I have never been able to convince anyone to change how they eat over the long term. They may try to change for a short few weeks but then they revert back to habit and these are people who have asked for my assistance and to whom I have given the necessary educational resources to support healthy choice.

.



A friend was recently given a " diet" based on no salt and low fat SAD by her doctor. She doesn't eat much meat, but mostly veg and starches. She eats SAD in small portions , literally 3oz of meat, and IS loosing weight, eating three meals plus a snack if she wants.

I encourage her on the diet because it is working, down 20# . Her stomach doesn't hurt any more though she is still waiting for eval of esophagus and sphincter area.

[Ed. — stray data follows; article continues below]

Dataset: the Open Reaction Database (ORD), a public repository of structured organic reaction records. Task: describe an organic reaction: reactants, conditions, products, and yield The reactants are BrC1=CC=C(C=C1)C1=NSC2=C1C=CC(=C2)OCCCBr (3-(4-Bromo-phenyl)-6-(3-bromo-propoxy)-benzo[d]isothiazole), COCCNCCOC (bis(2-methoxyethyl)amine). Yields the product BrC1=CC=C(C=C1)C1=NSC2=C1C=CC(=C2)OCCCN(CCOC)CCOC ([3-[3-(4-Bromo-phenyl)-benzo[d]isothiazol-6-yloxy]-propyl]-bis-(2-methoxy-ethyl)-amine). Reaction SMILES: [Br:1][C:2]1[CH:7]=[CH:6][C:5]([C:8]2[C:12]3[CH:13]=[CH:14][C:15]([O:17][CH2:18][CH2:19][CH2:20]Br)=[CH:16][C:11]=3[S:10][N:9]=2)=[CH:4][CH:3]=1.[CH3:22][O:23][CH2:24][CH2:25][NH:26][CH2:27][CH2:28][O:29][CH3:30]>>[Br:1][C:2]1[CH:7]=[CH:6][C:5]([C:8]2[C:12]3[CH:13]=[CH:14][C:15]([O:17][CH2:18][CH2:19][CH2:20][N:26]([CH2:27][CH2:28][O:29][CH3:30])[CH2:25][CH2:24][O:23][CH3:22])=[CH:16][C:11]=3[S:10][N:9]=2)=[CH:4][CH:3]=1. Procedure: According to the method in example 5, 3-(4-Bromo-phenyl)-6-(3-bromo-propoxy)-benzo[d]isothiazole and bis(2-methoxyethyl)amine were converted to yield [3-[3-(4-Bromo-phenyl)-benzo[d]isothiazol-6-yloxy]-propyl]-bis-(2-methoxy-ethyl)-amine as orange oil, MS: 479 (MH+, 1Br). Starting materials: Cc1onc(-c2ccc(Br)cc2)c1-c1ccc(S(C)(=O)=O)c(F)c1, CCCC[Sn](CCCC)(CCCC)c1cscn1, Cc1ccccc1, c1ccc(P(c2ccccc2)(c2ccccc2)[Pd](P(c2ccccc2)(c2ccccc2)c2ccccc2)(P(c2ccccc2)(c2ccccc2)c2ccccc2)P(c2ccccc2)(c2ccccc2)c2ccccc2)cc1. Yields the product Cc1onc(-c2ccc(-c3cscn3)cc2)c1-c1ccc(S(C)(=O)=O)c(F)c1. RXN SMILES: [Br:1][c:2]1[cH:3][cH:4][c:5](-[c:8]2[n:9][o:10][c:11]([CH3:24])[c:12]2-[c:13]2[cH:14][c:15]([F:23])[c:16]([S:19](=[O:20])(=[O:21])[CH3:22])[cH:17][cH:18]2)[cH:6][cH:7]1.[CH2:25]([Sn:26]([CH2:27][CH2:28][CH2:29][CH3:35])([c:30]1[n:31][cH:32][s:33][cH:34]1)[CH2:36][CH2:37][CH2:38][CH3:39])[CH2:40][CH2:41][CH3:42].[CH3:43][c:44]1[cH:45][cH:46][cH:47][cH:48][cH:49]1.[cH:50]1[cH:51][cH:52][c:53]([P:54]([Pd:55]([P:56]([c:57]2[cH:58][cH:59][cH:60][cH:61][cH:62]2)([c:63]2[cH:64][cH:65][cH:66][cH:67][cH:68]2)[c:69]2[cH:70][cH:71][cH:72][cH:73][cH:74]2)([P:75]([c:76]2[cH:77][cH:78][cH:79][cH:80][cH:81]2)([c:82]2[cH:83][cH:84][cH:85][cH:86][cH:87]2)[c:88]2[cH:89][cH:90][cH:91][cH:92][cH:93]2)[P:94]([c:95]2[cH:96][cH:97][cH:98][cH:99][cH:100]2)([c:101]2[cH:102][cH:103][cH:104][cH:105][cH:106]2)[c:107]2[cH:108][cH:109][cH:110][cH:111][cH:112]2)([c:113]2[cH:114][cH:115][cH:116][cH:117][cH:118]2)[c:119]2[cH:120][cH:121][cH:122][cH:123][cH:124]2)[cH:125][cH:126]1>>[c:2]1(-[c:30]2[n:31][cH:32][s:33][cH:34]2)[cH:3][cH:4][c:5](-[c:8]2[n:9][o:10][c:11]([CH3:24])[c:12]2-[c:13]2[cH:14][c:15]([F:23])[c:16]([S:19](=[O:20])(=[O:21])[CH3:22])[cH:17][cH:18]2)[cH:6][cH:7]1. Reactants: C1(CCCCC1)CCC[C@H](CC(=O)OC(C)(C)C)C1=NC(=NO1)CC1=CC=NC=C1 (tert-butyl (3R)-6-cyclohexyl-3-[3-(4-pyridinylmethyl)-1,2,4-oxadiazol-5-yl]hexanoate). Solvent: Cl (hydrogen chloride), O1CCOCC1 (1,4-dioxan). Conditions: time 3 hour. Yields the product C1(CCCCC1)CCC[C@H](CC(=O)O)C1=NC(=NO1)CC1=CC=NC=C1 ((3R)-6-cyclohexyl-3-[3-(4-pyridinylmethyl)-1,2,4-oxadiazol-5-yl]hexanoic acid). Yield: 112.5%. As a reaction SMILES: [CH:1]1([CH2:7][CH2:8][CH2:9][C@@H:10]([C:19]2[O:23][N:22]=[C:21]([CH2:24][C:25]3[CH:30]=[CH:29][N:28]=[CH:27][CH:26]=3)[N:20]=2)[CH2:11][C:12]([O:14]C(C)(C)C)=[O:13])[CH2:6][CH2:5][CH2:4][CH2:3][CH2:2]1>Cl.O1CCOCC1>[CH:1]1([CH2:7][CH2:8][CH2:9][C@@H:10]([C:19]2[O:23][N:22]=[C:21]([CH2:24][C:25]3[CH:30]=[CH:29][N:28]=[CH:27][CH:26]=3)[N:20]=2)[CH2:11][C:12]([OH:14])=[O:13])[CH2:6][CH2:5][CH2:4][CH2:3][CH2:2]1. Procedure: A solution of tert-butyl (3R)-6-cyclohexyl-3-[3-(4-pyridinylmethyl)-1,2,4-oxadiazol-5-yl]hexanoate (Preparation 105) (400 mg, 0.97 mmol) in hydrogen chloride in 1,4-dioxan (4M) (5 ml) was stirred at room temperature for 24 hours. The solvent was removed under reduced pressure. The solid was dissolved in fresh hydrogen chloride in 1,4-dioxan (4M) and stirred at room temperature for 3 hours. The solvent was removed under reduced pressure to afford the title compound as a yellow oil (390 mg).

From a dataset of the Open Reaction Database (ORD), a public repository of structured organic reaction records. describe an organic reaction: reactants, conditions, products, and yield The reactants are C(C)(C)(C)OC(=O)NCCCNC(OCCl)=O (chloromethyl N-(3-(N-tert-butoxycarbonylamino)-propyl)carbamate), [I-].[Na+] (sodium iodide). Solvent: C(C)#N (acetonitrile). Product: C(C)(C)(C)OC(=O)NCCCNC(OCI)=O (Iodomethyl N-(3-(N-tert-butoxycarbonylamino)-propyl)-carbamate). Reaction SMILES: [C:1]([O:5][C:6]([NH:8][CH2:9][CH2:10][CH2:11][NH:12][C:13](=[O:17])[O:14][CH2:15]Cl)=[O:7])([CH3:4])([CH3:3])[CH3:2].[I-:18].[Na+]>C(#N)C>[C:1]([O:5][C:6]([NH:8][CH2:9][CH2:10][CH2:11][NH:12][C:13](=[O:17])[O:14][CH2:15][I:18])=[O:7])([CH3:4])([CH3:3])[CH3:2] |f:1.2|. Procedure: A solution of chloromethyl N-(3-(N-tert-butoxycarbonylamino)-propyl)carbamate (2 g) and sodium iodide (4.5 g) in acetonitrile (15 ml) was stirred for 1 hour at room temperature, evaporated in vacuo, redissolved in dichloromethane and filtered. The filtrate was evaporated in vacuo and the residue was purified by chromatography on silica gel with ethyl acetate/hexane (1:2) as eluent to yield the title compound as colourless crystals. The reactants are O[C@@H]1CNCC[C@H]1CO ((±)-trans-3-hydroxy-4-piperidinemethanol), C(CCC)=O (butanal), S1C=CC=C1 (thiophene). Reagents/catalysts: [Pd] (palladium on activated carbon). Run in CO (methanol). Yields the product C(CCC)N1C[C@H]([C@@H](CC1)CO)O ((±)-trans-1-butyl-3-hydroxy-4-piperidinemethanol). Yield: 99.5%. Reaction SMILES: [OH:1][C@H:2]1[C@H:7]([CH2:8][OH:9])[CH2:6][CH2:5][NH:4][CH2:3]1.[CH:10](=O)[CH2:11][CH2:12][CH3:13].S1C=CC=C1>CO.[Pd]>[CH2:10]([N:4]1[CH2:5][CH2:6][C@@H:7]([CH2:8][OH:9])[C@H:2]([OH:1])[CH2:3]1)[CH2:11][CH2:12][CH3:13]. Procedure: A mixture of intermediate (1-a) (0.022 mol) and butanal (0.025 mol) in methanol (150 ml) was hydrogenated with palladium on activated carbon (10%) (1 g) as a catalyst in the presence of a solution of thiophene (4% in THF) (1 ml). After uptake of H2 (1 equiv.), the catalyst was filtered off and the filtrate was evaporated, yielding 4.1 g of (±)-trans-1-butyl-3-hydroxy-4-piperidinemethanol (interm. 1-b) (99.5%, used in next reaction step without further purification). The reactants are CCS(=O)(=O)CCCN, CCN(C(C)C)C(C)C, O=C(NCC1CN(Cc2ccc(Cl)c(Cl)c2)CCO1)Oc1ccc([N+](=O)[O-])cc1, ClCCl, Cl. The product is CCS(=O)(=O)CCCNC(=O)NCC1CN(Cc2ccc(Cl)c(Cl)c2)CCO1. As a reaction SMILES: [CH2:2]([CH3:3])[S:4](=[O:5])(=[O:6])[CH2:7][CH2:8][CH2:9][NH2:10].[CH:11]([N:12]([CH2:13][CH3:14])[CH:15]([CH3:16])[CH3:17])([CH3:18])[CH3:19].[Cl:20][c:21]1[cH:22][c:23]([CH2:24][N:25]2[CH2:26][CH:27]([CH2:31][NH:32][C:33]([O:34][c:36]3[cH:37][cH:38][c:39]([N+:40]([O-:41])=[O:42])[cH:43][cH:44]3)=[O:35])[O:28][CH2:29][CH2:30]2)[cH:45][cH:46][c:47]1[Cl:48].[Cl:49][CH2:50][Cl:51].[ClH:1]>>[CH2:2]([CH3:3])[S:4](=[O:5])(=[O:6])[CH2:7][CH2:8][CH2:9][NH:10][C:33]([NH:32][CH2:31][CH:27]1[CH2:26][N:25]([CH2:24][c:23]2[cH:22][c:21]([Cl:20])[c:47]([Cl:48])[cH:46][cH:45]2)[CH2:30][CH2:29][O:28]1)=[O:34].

The encouragement includes changing eating program for life. While her overall food is not ideal, her dinner is spot on keto. Clean meats with a veg. She is checking out new recipes, using AS that she bought. Hoping small changes will bring her to fewer starches.

When she asks about going low carb , with anxiety, I reassure her that she cannot go low carb while on a low fat diet. She needs enough calories, so stick to the doctor given diet.

She is interested and engaged. So I'm hoping she will make wise choices when she is feeling better and high blood pressure is down. I won't push her to do counter to doctor's orders, but hoping with a few good YouTube resources she can see doctors that have a different view point on SAD diet.

Whatever changes she makes, the bottom line is pick a diet she can live with long term. Going back to SAD is deadly. Still working on getting her to see that.